Romney’s facts are curious thingsBy Dana Milbank
Top Romney economist Glenn Hubbard acknowledged to Kessler that the three studies did “not make up the 12 million jobs in the first four years,” and the Romney campaign issued a statement minutes before the debate that expanded the jobs time frame to “the next four years and beyond.”
But the claim, though discredited, had become a key part of Romney’s message — and he went right ahead and repeated the falsehood during the debate.
Much of the burgeoning fact-check function in the news media is subjective; Romney’s tax cut claims, for example, are impossible to assess with certainty because he doesn’t say what deductions he would disallow and what other assumptions he makes. But the jobs claim is black and white: The evidence the Romney campaign furnished to support the claim did not do so.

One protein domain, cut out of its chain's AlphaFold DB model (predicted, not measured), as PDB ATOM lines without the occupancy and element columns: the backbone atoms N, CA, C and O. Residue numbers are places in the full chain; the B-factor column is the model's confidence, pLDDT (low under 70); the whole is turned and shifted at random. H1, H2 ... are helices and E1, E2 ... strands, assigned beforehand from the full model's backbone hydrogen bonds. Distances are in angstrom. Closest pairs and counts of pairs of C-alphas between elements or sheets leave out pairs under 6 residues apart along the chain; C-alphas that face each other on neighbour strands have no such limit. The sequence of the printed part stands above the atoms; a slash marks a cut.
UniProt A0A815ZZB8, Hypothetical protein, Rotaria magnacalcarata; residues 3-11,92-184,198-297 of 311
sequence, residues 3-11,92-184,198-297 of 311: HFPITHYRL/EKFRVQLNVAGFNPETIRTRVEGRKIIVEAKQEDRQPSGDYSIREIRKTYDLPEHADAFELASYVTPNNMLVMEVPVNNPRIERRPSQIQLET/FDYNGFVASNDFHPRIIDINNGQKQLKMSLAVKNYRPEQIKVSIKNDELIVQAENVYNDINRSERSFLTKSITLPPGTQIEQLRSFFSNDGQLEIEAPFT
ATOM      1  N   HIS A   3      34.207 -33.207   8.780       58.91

Romney’s economists do think the economy would add 12 million jobs under his policies over the next four years, and they issued a white paper in August claiming that. But this paper is not based on Romney’s five-point plan, and elements of that plan, such as cracking down on China and consolidating job training, aren’t even mentioned in the paper. Rather, the 12 million figure is based on the economists’ assumptions that Romney’s policies would mean that “the current recovery will align with the average gains of similar past recoveries.”
Read it at the Washington Post: